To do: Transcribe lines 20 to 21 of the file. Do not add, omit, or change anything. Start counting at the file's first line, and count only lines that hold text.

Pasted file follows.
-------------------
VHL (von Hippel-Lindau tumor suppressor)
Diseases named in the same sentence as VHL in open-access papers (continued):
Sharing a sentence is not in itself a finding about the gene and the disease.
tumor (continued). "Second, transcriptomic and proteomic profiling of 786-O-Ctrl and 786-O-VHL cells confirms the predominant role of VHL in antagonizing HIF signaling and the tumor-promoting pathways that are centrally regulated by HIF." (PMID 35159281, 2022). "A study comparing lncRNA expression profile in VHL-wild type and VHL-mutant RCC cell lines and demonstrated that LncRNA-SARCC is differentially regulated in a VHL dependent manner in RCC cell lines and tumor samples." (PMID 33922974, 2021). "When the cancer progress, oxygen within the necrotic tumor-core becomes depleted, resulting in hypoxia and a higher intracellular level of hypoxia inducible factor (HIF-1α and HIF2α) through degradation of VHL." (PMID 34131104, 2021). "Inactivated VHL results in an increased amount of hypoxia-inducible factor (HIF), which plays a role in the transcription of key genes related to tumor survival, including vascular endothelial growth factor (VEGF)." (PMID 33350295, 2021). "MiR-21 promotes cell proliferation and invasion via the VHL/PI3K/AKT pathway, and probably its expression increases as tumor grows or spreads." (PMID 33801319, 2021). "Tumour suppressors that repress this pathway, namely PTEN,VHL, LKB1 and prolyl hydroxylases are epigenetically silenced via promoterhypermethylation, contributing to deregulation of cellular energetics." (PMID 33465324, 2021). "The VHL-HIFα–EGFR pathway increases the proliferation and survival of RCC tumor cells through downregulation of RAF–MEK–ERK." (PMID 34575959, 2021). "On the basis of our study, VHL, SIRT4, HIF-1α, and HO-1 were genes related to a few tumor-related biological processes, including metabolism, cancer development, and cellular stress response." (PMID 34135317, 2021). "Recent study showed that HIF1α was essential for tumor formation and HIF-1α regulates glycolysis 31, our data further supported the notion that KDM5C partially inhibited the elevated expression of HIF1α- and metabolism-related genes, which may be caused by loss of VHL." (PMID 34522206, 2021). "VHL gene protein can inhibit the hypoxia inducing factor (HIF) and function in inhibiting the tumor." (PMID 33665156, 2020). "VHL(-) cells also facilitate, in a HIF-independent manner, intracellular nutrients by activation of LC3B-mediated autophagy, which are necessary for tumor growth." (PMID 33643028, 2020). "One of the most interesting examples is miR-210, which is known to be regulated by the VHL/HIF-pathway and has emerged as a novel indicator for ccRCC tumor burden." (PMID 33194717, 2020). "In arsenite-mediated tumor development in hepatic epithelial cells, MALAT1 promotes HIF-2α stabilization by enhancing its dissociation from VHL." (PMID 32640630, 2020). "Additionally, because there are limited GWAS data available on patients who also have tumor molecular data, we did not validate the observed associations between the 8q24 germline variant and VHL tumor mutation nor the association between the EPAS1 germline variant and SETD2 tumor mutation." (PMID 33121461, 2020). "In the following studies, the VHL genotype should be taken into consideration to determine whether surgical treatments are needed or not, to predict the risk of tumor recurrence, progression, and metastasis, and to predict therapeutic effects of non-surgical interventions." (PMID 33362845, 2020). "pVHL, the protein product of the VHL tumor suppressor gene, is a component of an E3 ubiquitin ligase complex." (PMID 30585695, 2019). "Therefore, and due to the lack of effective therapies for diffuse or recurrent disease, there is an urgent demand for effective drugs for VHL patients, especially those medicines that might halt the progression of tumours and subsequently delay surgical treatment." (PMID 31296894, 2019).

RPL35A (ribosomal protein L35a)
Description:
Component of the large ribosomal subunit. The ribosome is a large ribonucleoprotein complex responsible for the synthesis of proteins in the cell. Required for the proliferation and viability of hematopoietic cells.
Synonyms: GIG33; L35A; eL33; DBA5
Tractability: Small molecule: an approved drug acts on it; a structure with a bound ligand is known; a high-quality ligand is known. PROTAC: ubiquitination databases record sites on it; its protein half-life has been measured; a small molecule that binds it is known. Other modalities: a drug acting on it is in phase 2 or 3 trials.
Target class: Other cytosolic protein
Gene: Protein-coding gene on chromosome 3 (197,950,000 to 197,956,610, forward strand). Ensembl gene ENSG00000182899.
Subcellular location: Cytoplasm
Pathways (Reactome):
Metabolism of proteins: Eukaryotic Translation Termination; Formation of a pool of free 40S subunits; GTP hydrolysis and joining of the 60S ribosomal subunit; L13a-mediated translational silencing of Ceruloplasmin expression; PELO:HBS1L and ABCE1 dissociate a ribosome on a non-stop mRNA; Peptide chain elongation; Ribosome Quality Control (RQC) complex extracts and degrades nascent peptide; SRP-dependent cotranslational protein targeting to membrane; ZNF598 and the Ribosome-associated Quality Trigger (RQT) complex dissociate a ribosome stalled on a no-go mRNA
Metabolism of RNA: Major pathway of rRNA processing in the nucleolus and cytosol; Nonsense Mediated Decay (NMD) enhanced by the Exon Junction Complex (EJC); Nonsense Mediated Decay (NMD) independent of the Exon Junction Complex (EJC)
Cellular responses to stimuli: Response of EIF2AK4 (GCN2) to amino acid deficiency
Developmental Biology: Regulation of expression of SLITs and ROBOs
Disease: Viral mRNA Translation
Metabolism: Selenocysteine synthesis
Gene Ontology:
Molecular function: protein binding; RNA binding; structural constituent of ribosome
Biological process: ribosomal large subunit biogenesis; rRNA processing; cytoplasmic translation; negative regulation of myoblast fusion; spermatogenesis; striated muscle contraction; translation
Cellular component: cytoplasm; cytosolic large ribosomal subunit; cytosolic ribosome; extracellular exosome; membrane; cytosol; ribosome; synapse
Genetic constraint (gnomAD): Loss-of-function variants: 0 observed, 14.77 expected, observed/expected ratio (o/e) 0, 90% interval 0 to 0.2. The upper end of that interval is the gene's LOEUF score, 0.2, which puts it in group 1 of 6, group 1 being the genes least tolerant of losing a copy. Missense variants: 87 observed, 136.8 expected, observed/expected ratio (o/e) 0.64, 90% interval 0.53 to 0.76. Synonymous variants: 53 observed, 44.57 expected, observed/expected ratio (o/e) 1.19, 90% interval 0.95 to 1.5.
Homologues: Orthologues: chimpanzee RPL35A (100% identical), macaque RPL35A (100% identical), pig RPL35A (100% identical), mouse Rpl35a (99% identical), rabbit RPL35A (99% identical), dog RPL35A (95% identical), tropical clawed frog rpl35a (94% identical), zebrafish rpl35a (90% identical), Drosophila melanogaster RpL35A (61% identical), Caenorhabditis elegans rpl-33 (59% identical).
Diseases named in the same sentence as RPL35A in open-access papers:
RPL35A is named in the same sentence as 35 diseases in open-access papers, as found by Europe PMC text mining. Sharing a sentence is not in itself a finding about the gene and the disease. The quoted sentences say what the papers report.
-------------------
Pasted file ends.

Gene Ontology:
Molecular function: protein binding; RNA binding; structural constituent of ribosome